THERE has been much discussion on the adequacy of current (affordable) housing supply and crucially, the lack of homeownership in Malaysia.
In terms of the former, statistics suggest that there is enough houses built in the country. Property developers have been churning out houses at a healthy rate over the years – in fact, more than keeping pace with population growth. (See Chart 1)
Consequently, over the last few decades, the average household size (persons per household) has declined steadily – from 5.22 in 1980 to just around 4 presently –underpinned by rising population, income levels and urbanisation. (See Chart 2)
That said, household size appears to have plateaued in the past few years. This is not surprising.
Our current household size is comparable to neighbouring Asian countries in similar stage of economic development (see Chart 3). In other words, we do not expect this figure to drop substantially from hereon, at least not for the foreseeable future. China is a relative outlier in the region. Its comparatively low household size is due, in part, to the country’s family planning (one child) policy.
Countries with smaller household size (< 3 persons per household) are mostly developed nations. This is due to myriad factors, including demographics (aging versus young population), culture (there would be more multi-generational families under one roof in Asia) and crucially, income levels. Countries with higher GNI per capita have lower household sizes.
Malaysia’s population growth is slowing — from a compounded annual growth rate (cagr) of 2.64% in 1980-1991 to 2.17% in 2000-2010. Going forward, annual population growth is forecasted to slow further, from 1.8% in 2010 to 0.8% in 2040.
In other words, the urgency for more houses will lessen. The household size in Malaysia could fall further as we move towards a high-income country status — but only in the long run.
Indeed, the rising number of unsold properties is supportive of the conclusion that there is no shortage of houses in the country. Total number of unsold residential properties has been rising since 2011, spiking sharply higher in 2016-2017 according to statistics from the National Property Information Centre (NAPIC) (see Chart 4).
This is true for all price categories, including for houses below RM250,000, which turned higher in 2016 and 2017 after having fallen for six straight years since 2009. Rising unsold stock is especially evident for houses priced between RM250,000-RM500,000 and RM500,000-RM1 million – likely exacerbated by the March 2014 restriction on foreign buyers.
The situation of excess supply is particularly acute in Kuala Lumpur, Selangor, Johor and Pulau Pinang, albeit with a more nuanced difference in terms of price categories.
The obvious conclusion is that Malaysia does not need to build significantly more houses in the near to medium term, affordable housing or otherwise, to meet demand. There is more than ample supply. Unsold houses are available in every state and major urban centers across the nation.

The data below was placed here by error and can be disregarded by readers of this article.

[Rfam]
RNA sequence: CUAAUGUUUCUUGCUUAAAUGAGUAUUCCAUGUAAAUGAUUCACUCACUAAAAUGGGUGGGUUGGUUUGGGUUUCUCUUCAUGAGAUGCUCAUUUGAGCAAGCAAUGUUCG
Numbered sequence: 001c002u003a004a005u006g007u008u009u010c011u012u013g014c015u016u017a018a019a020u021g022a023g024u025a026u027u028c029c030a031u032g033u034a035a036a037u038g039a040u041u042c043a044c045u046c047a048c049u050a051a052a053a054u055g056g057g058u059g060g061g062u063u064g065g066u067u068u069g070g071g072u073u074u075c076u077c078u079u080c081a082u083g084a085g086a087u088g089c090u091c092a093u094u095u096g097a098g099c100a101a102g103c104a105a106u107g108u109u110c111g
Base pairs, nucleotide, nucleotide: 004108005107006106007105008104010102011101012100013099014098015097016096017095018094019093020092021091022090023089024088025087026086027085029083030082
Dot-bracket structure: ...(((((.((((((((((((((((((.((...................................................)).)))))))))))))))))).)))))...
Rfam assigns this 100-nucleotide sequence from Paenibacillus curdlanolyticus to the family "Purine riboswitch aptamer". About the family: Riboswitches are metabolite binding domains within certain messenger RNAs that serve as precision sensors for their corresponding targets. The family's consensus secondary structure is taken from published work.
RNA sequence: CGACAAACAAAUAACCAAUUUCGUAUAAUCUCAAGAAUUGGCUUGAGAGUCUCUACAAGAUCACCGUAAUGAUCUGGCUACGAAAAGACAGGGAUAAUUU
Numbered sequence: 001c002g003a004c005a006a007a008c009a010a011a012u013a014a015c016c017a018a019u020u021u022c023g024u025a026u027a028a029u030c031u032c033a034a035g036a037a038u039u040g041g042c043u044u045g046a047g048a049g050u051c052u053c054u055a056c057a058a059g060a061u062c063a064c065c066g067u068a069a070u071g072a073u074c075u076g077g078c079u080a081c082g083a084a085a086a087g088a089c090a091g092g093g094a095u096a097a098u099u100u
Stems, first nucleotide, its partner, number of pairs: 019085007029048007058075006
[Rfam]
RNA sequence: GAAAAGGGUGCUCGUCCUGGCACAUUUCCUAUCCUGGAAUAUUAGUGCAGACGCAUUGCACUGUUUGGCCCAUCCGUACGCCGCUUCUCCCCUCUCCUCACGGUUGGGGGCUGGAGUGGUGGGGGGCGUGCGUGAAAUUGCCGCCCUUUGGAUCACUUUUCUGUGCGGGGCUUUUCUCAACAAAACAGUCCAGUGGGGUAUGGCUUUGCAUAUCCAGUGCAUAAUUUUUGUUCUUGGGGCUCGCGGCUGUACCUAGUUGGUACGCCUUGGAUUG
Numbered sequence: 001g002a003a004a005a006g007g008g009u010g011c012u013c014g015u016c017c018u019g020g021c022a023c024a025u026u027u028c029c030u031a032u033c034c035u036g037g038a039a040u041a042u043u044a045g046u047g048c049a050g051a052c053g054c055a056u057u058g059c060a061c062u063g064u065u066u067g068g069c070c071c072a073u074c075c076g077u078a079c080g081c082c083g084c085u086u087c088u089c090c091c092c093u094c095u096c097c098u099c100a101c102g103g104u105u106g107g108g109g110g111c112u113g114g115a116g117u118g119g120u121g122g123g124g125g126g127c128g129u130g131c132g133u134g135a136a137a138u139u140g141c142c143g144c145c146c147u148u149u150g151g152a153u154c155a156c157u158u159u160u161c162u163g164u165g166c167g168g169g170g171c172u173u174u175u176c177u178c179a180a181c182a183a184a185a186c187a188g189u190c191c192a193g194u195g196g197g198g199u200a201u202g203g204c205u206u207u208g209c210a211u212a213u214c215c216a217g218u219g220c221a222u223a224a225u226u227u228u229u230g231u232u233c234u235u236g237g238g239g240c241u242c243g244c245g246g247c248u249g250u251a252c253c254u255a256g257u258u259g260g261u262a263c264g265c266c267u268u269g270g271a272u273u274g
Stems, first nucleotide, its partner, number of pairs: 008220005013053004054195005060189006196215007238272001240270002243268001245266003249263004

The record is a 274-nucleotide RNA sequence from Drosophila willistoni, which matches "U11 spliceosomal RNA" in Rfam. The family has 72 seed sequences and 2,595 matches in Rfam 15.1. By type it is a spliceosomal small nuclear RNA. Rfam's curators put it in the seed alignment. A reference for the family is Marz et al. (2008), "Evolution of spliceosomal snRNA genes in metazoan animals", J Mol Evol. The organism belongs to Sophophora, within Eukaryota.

Yet, we continue to hear/read of people wanting to buy a house and not being able to do so. In other words, there is no lack of demand either.
Therefore, by process of elimination, the issue must be one of affordability. That is, there are growing numbers of people — especially young adults — who want to buy a home but cannot afford to on their prevailing incomes.
The traditional solutions
There are two conventional and intuitive solutions to address the problem of low homeownership:
1. Build cheaper and hence more ‘affordable homes’ and
2. Loosen lending regulations and make more loans available so that people can take on more debt.
Neither are feasible long-term solutions.
The property sector is highly competitive, without any real barriers to entry, and market driven. Developers compete against each other to sell their properties, on price, location, facilities and amenities, etc. In other words, if house prices could be lowered to meet demand at the right quality and location, it would have been done.
And in fact, this is what we are seeing. The average transacted house price has fallen in recent years (see Chart 5). Not because the same house prices have fallen — the annual change in house price has remained positive, albeit at a slower clip since hitting double digits in 2011-2013 — but because developers have already responded to prevailing market situation by building cheaper (at least in absolute terms) houses.
The bulk of new launches are concentrated on houses under the RM1 million price tag, and particularly those between RM250,000 and RM500,000. For the lower price range, new launches are mostly between RM150,000 and RM250,000. (See Chart 6)
Noticeably, there are far fewer launches for houses priced under RM150,000 for a simple reason – financial feasibility. There is a minimum cost to building a house — land, materials and construction costs as well as compliance and regulatory expenses. (See Chart 7)
For quality housing with facilities and minimum 850 square feet at reasonable locations with connectivity, parks and shops, it will be difficult to see prices much below RM280,000 in the Klang Valley.